The Contacts section of Microsoft Outlook is where you keep names and email addresses of people with whom you deal on a regular basis. Normally these are people who are external to your Organisation.
The Contacts can be used for much more than just names and email addresses. It is possible to keep company addresses and phone numbers, mobile phone numbers, and any other pertinent information. You can also choose how to display your Contacts so that it completely relevant for your purposes. Read more…
At the top left of your Outlook Mailbox list there is a section headed Favourites – you can add Mail folders to this area so they are easily accessible. This saves you having to scan down the Mailbox Navigation Pane to find a folder you use frequently. Adding a Folder to Favourites does not remove it from the Mailbox list. Read More….
Thanks once again to the lovely Barbara Stapleton for this great little handout on working with flags in Microsoft Outlook. Show some love if you like this and it was of benefit, and at least leave a small comment! Read it here…. Flagging Messages in Outlook.
Thank you to Barb for this great compilation of Microsoft Outlook keyboard shortcuts – good for V2007 and V2010. Outlook Keyboard Shortcuts
If you are like me, and loathe to simply delete old emails – you know – ‘in case’ you might need them later then why not try this: my solution is that every other month or so (or when the Inbox looks full and annoying), I create a new folder and call it ‘old stuff – insert relevant date) and then drag the contents of my Inbox over there. This gives me a lovely, fresh, pristine Inbox without immediately deleting all the emails – and nothing beats that empty Inbox feeling!!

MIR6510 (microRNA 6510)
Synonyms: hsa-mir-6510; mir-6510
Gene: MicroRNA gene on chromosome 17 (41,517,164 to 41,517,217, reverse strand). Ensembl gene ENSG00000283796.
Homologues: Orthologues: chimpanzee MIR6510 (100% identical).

In around a month or two I will check back on that folder and if I haven’t touched anything there (because it wasn’t really that important), then I simply delete emails with gay abandon. Try it….you might like it 🙂
- People outside your organisation
- Your Contact Groups or Distribution Lists for people inside your organisation.
When you are viewing your Contacts, you can create an email to a Contact or Group by pointing at the appropriate name and dragging it over the Mail button in the Navigation Pane. When you let go of the mouse button you are placed in a new email message and the individual or your Group’s name appears in the To field.
You can use the same steps, but drop the Group name on the Calendar tab, and you will start a new Meeting Invitation. All you need to do now is select the correct date and time, and complete the Invitation.
You can also select a number of individuals in your Contacts in one step and create an email to these individuals. The steps to do this are:
- If the names are consecutive, click on the first one, hold down the Shift key and click on the last one
- If the names are not consecutive, click on the first one, hold down the Ctrl key, keep it down, and click on all the names you need.
Now you release the Ctrl key, point at one of the selected names and drag and drop onto the Mail tab in the Navigation pane. You will be placed in a new email addressed to all the people you have selected.
A very strong suggestion for the use of Contacts. They usually contain people’s personal address information. It is your responsibility to protect the privacy of anyone you have in your Contacts folder. Therefore, if you are addressing to a number of people it is sensible to place the addresses in the BCC field to ensure you are protecting their privacy.
If you have used the steps above to highlight a number of names, cut them from the To field and paste them in the BCC field.
If your work day means you are constantly in Outlook switching between, say, Inbox and Calendar, there is another way to do this.
- Let’s say you have the Inbox open, right click on the Calendar button on the left, in the Navigation Pane.
- Select “Open In New Window”.
- The calendar opens in a completely separate window which can be maximised, and you can now switch between both by using the buttons on the Task Bar at the bottom of the screen or by using Alt + Tab.